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Aorus Z270X-Gaming 7 – Review

Aorus Z270X-Gaming 7 – Review

With Intel Z270 in the wild, manufacturers have updated motherboard offerings accordingly. Z270 products are clearly better suited to new builds, and with new builds should come the chance to up-level overall features. Motherboard manufacturers are well behind that idea, and so we see a range of new products updating specs and offering the best available. Gigabyte has updated something else too, removing its name from its premium motherboard line and adding the Gaming laptop name of “Aorus”. So welcome to the Aorus Z270X-Gaming 7.

Full specification

Design and layoutZ270X-Gaming 7

Given that the Z270X-Gaming 7 is a premium motherboard, we’d expect a bit of flair and some on-board flourishes. We’re not disappointed in either regard: The Z270X-Gaming 7 looks fairly chic, opting for a black and white colour scheme punctuated by striking VRM heatsinks and proud Aorus branding. Compared to its predecessor – the Z170X-Gaming 7 – the board initially appears a little more understated, and that’s largely thanks to a lack of red detailing.

Yet this motherboard doesn’t lack a colourful presence. The Z270X-Gaming 7 is littered with LEDs supporting what it calls RGB Fusion. And there’s plenty of light to be had! Around the DIMM slots, PCIe slots, integrated into the heatsinks and more. LEDs puncture case gloom from near-every corner of this board. Great if you’re pro-illumination, but it may prove too much for some; especially with any LED-laden components adding to the show.

In terms of board layout, everything seems well considered. We had no trouble setting up, connecting cables or installing a tower cooler, and nothing felt cramped or unusually difficult. Gigabyte has opted for dual-clip DIMM slots though. These can prove fiddly around larger graphics cards but they do at least help ensure modules are seated properly. We had no particular issues here.

Key features

The arrival of Z270 allows Gigabyte to add and tweak specifications, and the Gaming 7 is fully featured as a result. The new chipset and 7th and 6th Gen Intel CPU support are the headlines, but there’s certainly more going on around the motherboard.

Gigabyte has placed power, OC, ECO, reset and clear CMOS buttons to the top right of the DIMM sockets, and voltage measuring points to the top. There are three x16 PCIe slots here – running at 16 (single), 8 + 8 (dual), or 8 + 8 +4 (all three). More interesting though is the provision of 3x M.2 slots – one more than we’d expect, as well as a U.2 connector. The possibility of a triple NVMe RAID 0 configuration is a clear bonus, and such bounteous options are reflected further across the features of the Z270X-Gaming 7.

The inclusion of Intel’s Thunderbolt 3 means there’s USB Type-C, Type-A and 3.1 connectors available as rear ports, and additional USB 3.1 headers available on the board itself. Moving back to the rear ports, Gigabyte has opted for two LAN connectors: one Intel and the other a Killer E2500. These aren’t available for teaming of bandwidth, so it’s a straight choice as to which you’d prefer. That’s nice but muddles things somewhat unnecessarily, while…probably adding a little to cost as well.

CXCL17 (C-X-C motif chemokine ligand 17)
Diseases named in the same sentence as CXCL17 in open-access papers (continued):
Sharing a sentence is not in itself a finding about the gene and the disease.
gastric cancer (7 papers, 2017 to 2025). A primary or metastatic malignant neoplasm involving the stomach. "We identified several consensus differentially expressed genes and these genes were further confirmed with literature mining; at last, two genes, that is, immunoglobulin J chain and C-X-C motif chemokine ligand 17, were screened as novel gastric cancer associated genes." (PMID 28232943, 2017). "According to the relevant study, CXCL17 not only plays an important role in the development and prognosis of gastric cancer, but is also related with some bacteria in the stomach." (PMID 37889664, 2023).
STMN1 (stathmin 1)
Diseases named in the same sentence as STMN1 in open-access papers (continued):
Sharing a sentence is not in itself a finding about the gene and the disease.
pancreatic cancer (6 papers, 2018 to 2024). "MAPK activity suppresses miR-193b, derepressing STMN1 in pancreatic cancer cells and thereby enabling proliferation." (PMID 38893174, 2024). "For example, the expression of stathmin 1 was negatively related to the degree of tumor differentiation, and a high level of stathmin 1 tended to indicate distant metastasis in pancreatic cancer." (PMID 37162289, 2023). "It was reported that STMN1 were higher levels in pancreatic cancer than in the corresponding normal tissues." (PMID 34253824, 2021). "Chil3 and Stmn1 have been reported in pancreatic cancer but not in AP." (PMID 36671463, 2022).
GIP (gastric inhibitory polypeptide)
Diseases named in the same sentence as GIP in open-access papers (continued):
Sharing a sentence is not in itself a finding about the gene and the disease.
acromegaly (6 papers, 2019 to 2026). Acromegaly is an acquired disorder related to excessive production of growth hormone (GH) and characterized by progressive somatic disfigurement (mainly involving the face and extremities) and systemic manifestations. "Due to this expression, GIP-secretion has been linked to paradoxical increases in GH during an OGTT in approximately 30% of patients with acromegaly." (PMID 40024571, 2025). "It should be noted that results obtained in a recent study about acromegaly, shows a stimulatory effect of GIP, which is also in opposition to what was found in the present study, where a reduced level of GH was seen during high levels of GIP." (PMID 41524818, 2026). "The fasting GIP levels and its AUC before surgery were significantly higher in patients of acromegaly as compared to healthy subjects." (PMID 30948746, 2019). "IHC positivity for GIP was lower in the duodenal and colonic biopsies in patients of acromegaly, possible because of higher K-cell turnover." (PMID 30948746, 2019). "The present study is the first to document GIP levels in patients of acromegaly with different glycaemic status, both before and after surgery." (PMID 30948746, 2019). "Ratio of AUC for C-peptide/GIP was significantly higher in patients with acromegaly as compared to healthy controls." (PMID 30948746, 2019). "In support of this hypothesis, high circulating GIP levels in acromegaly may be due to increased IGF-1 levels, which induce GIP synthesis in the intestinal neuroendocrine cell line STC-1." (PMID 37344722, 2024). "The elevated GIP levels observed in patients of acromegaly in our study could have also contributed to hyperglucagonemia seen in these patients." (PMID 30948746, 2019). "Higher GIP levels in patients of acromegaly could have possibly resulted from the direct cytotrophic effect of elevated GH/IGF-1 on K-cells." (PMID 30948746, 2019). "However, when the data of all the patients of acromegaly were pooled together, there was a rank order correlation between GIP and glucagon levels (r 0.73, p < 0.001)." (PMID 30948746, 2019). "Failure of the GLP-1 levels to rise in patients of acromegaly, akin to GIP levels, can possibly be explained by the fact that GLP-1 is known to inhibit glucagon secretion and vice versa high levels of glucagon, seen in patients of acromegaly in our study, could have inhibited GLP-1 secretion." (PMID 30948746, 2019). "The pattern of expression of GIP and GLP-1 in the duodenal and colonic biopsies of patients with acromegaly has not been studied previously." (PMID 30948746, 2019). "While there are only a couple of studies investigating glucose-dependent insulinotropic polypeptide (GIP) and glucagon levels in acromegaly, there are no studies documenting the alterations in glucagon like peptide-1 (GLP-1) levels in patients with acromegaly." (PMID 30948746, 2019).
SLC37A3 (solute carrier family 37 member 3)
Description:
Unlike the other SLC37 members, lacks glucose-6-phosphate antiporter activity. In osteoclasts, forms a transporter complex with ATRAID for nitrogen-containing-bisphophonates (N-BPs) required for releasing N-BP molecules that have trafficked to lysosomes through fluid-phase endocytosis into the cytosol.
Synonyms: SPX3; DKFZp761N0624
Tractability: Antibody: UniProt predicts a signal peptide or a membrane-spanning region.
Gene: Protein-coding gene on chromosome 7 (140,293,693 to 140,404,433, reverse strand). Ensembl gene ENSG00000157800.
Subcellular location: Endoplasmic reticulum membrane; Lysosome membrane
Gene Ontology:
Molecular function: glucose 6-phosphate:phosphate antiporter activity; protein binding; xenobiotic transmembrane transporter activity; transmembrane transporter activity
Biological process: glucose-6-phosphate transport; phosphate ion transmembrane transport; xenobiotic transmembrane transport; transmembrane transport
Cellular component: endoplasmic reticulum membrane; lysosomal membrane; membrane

Less muddled is the approach taken to audio and cooling. For the former, the Z270X-Gaming 7 boasts Creative’s Sound Core 3D chip, paired with TI Burr Brown OPA2134 operational amplifier – a potentially impressive combination, reinforcing the feel that this is a premium board. Meanwhile cooling options should be adequate for most: Six fan headers include two available for water cooling pumps, and Gigabyte bundles two thermistor cables in the box. Sensible provisions, all.


Clearly a kitted out board should be backed by sensible BIOS support, and the Z270X-Gaming 7 isn’t found wanting. Although not a new release – and not the most attractive we’ve seen – there’s plenty of information and options available. Menus are fairly easy to navigate, with access to sub-menus and advanced options self-explanatory. Gigabyte’s Smart Fan 5 feature deserves a special mention (an ally in the fight against heat), and the BIOS allowed us an issue-free modest overclock of our i7-7700K. Extra features, RGB Fusion included, are supported by Gigabyte’s in-operating system APP Center.
















Test System*:

  • Intel Core i7-7700K
  • Samsung 850 Pro SSD
  • 16GB Crucial Ballistix DDR4-3000 kit
  • Windows 10 Home Edition
  • Noctua NH-U12S

*No graphics card installed

Z270X-Gaming 7 – Conclusion

This motherboard offers a bit of everything and then a bit more, with a clear push towards ample connectivity and ample lighting. The first of those can only benefit all enthusiasts, and at a price of around £230 is what we’d expect for the array of options and premium features this board offers. One or two of those features may not suit everyone, with the LEDs likely having either appealing or quite the opposite. Still, looking beyond that this is clearly a high-quality and striking motherboard.

The other key consideration is raw performance. As our results show, the Z270X-Gaming 7 was generally a little behind the pace, although it did set the standard in our BF1 test and in our AS-SSD Read test. Yet the lower score aren’t too troubling given the margins we’re talking about here. In fact key is probably the priorities of a user. In our view, if those priorities are connectivity, cooling options and visual panache, then this motherboard is a good choice.

Recommended Award

Review Date
Reviewed Item
Aorus Z270X-Gaming 7
Author Rating

About Author

Kevin Pocock

Kevin is a tech-lover with over a decade's experience testing, reviewing and writing about all kinds of kit.

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